Somewhere in Australia, a Cryptostylis orchid is about to trick an unsuspecting wasp into getting down and dirty with it. Pseudocopulation, where a plant has evolved to resemble a certain insect in order to hoodwink others of the same species into having (pseudo)sex with it, is only one of the hundreds of techniques employed by plants to spread their pollen.

While the wasp may think it’s having sex, it is also inadvertently doing the orchid’s dirty work by contracting its pollen and distributing it to the waiting gynoecium — the female reproductive organ of most plants — of other flowers.

The sexual exploits of plants have a surprising amount in common with human coitus. By referring to plant reproduction by a familiar term like “plant sex,” scientists hope to make plant reproduction more palatable to the public.

“The females produce the offspring — seeds that have been fertilized by the [pollen of the] males,” said UC Santa Cruz Arboretum succulents curator Stephen McCabe.

More explicitly, UCSC Arboretum director Brett Hall said plants release pollen, which sticks to the plant’s pollen collector, the stigma. The pollen moves down a thin sheath called a style, to the base of the flower, where it then fertilizes the ovaries.

“Just like in many organisms where the eggs are fertilized and continue to grow into embryos,” Hall said, “this is where the seed forms, and then you have your germ of a new plant.”

However, some scientists shy away from the phrase “plant sex” out of fear people will improperly attribute other animalistic qualities to plants, such as advanced cognitive abilities.

“When plant people start talking about studying plants’ neurobiology [the biology of neurons and nervous systems in animals] and plants’ supposed brains, thinking, choices and feelings, then things start getting muddy and other scientists are not as supportive,” McCabe said.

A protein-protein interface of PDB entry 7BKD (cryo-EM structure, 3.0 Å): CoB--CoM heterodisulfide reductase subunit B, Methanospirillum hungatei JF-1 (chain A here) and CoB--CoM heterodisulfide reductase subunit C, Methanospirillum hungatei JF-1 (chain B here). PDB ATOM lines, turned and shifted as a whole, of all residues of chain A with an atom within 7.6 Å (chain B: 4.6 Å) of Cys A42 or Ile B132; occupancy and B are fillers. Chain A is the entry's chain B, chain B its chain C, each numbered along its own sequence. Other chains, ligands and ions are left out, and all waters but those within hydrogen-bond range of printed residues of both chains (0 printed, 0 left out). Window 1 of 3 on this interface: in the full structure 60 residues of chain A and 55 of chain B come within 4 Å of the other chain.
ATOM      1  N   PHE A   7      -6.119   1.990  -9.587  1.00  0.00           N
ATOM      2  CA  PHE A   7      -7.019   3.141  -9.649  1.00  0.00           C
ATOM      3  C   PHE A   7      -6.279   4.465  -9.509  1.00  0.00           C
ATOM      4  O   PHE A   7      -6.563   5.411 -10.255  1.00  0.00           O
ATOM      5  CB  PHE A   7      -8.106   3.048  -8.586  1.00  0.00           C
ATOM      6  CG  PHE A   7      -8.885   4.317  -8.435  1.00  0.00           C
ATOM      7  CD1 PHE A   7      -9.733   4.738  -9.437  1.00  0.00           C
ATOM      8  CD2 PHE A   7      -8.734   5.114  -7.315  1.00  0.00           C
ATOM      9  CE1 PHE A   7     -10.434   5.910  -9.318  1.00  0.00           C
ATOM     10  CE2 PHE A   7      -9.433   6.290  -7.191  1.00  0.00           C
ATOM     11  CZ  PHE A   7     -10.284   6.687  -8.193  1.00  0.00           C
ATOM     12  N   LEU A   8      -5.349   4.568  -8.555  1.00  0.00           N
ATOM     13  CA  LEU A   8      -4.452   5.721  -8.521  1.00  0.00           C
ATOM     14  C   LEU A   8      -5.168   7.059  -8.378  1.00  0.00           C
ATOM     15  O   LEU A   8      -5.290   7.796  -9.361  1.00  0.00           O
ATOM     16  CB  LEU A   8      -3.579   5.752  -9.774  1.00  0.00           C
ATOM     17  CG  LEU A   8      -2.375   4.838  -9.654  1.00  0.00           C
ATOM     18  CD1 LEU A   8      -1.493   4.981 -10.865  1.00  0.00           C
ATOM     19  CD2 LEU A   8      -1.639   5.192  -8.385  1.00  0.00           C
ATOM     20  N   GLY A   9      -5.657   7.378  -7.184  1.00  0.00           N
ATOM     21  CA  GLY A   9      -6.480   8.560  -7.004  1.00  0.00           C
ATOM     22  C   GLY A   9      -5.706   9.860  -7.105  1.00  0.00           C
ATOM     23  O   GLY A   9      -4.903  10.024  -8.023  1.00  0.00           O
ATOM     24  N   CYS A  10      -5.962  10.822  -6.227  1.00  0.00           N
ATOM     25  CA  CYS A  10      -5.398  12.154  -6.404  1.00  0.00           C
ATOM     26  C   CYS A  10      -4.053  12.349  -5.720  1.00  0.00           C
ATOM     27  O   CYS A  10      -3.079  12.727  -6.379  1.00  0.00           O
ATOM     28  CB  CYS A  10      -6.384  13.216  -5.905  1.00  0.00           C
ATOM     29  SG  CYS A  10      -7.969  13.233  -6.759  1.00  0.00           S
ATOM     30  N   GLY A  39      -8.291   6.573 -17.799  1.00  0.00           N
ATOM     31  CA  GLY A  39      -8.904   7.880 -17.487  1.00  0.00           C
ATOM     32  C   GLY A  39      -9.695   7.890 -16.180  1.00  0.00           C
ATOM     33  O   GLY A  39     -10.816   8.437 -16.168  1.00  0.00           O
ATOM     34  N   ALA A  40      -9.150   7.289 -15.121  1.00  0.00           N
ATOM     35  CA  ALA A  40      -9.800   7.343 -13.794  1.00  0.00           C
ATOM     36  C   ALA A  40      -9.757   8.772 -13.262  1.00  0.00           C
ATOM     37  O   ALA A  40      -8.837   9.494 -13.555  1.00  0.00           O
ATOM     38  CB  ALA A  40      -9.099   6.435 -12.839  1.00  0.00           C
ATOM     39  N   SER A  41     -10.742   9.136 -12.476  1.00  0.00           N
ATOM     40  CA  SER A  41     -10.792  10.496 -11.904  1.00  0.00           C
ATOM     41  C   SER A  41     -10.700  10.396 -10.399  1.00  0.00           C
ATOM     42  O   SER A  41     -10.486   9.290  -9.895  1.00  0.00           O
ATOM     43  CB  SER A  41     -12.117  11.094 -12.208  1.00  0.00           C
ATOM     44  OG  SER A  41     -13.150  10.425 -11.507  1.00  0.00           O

Other scientists embrace the term “plant sex” for making plant reproduction more relatable and approachable.

“If you define sex as the various activities leading up to and going through the reproductive process, it’s sex,” Hall said. “Pollination and everything, it’s just plant sex.”

Animals and insects are beguiled into fertilizing plants through two primary tactics.

“You can have various rewards, like nectar or pollen in the case of some bees,” Hall said. “The organisms, whether birds or insects, will go for the reward. They are cued into it over a millennia of evolutionary development.”

Similar to humans, plants also use trickery, or mimicry, in order to pollinate. Certain plants, like the Cryptostylis orchid, will adopt appearances or other characteristics that trick insects into carrying pollen from flower to flower.

However, not all plant reproduction cycles are so easily compared to human processes.

Some plants are asexual and do not need to reproduce, while some have both male and female organs and can reproduce independently.

“Some plants reproduce without sex by having bulbs divide,” McCabe said. “Others will send out runners above ground like strawberries or send out underground stems to make new plants like in many iris species.”

However, most plant species persist through the same sexual reproduction methods as animals. Strawberries, for example, also have flowers for normal reproduction techniques, McCabe said.

“Most plant species have some aspect of sexual reproduction in their life cycle,” said the Jean H. Langenheim Chair in Plant Ecology and Evolution Ingrid Parker. “Self-fertilizing is like a ‘back-up plan’ for some species.”

Despite its variety of methods, plant reproduction is still generally similar to the sex of animals.

Parker suggests the myriad ways plants interact sexually help broaden our conceptions of reproduction.

“You could say an understanding of plant sex makes you more appreciative of the range of possibilities out there for how reproduction happens,” Parker said.